As the centenary of the Romanian-born French writer Emil Cioran winds down, further attention honors the author who died in 1995, including “All Gall is Divided: The Aphorisms of E. M. Cioran” translated by Richard Howard, due out in March from Arcade Publishing, and a hefty collected works of over 1700 pages, out from Gallimard’s Bibliothèque de la Pléiade series.
The latter followed a fascinating collection of essays, “Cioran and his Contemporaries,” published by Les Éditions Pierre-Guillaume de Roux. Many of these contemporaries are Jewish friends of the author, including Jeannine Worms, who was born to a French Jewish family in Buenos Aires in 1923. Worms, who died in 2006, was a delightful playwright and prose writer whose longtime friendship with Cioran was not swayed by posthumously published revelations that in his 20s, he was briefly transfixed by prewar Romanian Fascism.
In pages excerpted from her still-unpublished “Memoirs of a Dazed Woman,” Worms recounts that during “almost forty years of friendship” Cioran never displayed anti-Semitism, and the notion of his adhering to any doctrine whatsoever seems impossible:
He was not only skeptical… but a fanatic skeptic.
Indeed, Worms writes, Cioran often lamented that he “had missed out on the misfortune of being Jewish” which would have made him a “complete human being.” Worms recounts that late in life when Cioran visited the gravesite of his friend Samuel Beckett in the Montparnasse cemetery, he scribbled a message on a piece of paper which he then rolled up and inserted in a crevice of Beckett’s gravestone, “as Jews do when standing in front of [Jerusalem’s] Western Wall.”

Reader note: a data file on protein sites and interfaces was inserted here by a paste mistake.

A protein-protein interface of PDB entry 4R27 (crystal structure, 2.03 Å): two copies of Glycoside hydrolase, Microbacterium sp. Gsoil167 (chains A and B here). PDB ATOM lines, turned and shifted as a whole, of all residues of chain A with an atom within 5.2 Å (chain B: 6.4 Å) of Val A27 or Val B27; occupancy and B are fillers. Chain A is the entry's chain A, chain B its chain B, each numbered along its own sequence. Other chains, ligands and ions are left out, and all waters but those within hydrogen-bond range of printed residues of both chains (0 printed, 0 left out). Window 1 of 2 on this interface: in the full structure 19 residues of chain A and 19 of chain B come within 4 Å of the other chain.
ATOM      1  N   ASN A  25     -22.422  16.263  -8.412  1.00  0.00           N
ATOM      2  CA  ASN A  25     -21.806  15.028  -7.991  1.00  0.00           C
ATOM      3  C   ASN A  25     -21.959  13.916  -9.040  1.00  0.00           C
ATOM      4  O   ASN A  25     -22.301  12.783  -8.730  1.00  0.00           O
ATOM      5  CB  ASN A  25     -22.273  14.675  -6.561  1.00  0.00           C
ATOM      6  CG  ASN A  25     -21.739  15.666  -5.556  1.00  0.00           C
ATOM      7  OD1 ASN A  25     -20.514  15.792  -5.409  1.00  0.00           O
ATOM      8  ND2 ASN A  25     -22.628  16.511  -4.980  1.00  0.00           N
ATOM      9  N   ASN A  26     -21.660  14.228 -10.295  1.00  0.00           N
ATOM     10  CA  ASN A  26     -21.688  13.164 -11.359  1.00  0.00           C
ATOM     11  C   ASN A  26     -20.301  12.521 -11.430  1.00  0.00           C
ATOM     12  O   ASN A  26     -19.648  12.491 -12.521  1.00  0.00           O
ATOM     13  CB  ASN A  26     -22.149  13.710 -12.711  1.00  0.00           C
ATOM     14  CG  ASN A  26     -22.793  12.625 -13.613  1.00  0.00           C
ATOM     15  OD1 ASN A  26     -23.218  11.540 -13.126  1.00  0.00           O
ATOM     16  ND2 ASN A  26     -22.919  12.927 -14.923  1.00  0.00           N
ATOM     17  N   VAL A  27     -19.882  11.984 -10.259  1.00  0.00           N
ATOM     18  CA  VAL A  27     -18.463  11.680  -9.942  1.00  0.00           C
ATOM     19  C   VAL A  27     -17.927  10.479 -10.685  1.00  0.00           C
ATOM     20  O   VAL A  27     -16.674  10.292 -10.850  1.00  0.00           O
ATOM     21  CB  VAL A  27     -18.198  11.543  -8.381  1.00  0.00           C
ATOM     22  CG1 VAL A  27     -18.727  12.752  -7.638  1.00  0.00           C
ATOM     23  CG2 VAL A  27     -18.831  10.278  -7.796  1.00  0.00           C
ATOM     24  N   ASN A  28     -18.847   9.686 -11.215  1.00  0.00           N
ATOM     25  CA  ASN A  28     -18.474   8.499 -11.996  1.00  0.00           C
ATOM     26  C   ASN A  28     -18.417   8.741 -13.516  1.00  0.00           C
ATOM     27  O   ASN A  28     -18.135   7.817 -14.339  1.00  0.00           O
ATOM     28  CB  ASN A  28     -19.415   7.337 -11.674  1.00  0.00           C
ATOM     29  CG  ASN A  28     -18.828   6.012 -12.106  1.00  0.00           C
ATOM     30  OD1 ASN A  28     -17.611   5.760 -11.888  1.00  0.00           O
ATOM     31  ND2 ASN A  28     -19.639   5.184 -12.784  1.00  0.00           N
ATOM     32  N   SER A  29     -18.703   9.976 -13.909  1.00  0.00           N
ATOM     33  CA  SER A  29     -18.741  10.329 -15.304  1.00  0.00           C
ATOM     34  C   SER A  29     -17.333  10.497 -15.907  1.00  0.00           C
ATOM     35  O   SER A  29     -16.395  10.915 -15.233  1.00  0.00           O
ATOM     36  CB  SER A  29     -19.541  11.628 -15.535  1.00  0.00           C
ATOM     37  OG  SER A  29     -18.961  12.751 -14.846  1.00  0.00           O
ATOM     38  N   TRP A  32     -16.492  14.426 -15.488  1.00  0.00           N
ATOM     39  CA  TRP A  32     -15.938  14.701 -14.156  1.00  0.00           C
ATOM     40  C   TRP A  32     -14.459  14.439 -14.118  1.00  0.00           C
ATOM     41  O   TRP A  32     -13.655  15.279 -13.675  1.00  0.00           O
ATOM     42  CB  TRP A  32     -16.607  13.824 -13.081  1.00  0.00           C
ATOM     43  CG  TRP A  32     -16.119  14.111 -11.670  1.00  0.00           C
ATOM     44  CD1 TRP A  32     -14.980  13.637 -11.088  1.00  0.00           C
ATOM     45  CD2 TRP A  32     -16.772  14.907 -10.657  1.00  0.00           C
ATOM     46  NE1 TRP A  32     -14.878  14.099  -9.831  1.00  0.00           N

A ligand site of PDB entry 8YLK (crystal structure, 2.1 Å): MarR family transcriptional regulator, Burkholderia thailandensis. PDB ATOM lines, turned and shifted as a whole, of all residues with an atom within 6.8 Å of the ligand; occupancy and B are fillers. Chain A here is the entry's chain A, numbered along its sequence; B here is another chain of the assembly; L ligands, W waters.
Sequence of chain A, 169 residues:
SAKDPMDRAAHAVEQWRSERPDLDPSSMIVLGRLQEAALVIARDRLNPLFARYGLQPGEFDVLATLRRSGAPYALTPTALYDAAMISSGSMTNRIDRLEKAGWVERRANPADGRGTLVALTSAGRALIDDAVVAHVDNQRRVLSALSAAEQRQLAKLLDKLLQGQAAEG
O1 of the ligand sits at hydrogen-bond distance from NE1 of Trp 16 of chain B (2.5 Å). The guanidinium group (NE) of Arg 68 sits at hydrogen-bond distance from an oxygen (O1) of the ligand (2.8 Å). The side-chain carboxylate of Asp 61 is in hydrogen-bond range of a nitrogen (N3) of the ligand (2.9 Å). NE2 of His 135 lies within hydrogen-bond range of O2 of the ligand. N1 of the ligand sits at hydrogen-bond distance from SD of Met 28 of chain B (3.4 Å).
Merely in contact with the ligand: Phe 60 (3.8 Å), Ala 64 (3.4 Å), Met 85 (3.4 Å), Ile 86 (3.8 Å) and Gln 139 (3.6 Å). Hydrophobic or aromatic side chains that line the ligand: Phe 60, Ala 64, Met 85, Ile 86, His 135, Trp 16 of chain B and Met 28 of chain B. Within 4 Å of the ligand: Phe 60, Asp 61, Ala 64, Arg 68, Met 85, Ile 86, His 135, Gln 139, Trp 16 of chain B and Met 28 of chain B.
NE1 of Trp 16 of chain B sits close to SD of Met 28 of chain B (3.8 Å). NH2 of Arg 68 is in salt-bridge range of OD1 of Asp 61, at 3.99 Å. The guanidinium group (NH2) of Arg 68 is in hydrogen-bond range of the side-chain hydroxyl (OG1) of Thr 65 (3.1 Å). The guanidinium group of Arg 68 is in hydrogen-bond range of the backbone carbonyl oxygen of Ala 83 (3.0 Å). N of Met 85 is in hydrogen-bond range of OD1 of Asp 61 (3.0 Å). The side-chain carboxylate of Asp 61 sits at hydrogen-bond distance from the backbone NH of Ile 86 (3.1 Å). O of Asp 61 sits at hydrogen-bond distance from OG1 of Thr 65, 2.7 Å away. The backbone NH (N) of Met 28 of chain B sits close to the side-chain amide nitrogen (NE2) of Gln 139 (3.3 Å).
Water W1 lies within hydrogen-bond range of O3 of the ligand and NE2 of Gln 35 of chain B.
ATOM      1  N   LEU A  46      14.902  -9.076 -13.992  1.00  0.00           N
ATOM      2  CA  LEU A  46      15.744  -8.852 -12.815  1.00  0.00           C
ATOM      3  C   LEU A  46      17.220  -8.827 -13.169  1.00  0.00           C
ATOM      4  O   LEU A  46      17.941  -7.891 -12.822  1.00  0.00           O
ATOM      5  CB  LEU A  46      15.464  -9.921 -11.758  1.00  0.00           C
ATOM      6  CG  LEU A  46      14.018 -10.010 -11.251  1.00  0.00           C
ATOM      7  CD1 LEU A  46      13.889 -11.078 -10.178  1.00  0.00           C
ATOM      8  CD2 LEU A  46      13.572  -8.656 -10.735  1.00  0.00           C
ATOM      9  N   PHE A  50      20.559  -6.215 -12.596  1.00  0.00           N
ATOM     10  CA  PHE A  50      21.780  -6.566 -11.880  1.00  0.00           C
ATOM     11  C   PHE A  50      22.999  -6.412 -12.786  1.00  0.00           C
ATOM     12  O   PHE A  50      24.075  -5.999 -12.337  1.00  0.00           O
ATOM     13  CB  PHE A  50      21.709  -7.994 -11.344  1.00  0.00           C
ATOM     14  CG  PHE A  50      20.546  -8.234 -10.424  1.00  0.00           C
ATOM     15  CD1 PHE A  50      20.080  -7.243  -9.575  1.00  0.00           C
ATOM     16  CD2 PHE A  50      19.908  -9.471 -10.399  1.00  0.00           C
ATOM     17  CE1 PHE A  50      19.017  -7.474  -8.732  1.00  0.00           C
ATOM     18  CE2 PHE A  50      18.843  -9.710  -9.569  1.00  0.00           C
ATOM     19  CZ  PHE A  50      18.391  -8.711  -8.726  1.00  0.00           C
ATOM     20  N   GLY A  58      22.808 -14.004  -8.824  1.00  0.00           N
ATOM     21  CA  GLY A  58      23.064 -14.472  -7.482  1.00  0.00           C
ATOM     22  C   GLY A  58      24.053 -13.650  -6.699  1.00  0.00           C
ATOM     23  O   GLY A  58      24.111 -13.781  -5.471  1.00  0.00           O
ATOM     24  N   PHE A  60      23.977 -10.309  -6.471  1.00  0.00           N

“Cioran and his Contemporaries” also includes a chapter by philosopher Manuel de Diéguez, underling similarities in sensibility between Cioran and the French Jewish author Romain Gary as harsh critics of the Catholic Church. An essay by French-born American author Édouard Roditi describes how Cioran admired Jewish authors from German sociologist Georg Simmel to Romanian poet Benjamin Fondane. The latter, an intimate friend of Cioran’s who was murdered at Auschwitz, is termed by Cioran a “noble man living in a sinister era” in the new collection. In 1946, Cioran writes to Fondane’s widow after an Auschwitz survivor had published a reminiscence of the poet’s death: “It’s such a tragic and heart-rending tale for those of us who knew and loved Fondane that I was cross with the author for having published it. Afterwards, ‘being alive’ feels despicable.”
Watch part of a French TV documentary on Cioran.